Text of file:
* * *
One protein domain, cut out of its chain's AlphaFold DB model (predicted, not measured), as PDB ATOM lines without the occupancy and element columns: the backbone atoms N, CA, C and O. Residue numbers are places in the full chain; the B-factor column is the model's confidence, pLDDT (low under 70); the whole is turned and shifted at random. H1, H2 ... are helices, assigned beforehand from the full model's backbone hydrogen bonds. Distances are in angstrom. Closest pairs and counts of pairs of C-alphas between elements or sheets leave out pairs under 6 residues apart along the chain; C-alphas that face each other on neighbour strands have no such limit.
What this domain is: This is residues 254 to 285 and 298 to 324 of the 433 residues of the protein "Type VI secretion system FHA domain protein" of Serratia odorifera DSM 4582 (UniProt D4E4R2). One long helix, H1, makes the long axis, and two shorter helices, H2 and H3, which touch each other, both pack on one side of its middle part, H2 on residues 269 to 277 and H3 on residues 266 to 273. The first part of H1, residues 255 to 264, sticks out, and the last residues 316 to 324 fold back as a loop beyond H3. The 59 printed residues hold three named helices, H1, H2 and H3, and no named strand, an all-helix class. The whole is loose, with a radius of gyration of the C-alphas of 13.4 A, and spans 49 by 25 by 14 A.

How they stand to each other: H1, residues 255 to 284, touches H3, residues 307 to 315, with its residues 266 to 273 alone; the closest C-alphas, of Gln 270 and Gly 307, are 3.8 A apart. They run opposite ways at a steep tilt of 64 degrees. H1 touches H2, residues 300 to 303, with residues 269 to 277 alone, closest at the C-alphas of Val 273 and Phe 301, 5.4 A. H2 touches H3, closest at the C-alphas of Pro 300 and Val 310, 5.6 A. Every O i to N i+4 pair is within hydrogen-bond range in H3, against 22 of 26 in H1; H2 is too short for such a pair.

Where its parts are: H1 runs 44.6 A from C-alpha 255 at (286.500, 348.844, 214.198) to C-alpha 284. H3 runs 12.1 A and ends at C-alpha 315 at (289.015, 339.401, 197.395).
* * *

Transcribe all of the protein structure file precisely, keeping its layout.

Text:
One protein domain, cut out of its chain's AlphaFold DB model (predicted, not measured), as PDB ATOM lines without the occupancy and element columns: the backbone atoms N, CA, C and O. Residue numbers are places in the full chain; the B-factor column is the model's confidence, pLDDT (low under 70); the whole is turned and shifted at random. H1, H2 ... are helices, assigned beforehand from the full model's backbone hydrogen bonds. Distances are in angstrom. Closest pairs and counts of pairs of C-alphas between elements or sheets leave out pairs under 6 residues apart along the chain; C-alphas that face each other on neighbour strands have no such limit.
What this domain is: This is residues 254 to 285 and 298 to 324 of the 433 residues of the protein "Type VI secretion system FHA domain protein" of Serratia odorifera DSM 4582 (UniProt D4E4R2). One long helix, H1, makes the long axis, and two shorter helices, H2 and H3, which touch each other, both pack on one side of its middle part, H2 on residues 269 to 277 and H3 on residues 266 to 273. The first part of H1, residues 255 to 264, sticks out, and the last residues 316 to 324 fold back as a loop beyond H3. The 59 printed residues hold three named helices, H1, H2 and H3, and no named strand, an all-helix class. The whole is loose, with a radius of gyration of the C-alphas of 13.4 A, and spans 49 by 25 by 14 A.

How they stand to each other: H1, residues 255 to 284, touches H3, residues 307 to 315, with its residues 266 to 273 alone; the closest C-alphas, of Gln 270 and Gly 307, are 3.8 A apart. They run opposite ways at a steep tilt of 64 degrees. H1 touches H2, residues 300 to 303, with residues 269 to 277 alone, closest at the C-alphas of Val 273 and Phe 301, 5.4 A. H2 touches H3, closest at the C-alphas of Pro 300 and Val 310, 5.6 A. Every O i to N i+4 pair is within hydrogen-bond range in H3, against 22 of 26 in H1; H2 is too short for such a pair.

Where its parts are: H1 runs 44.6 A from C-alpha 255 at (286.500, 348.844, 214.198) to C-alpha 284. H3 runs 12.1 A and ends at C-alpha 315 at (289.015, 339.401, 197.395).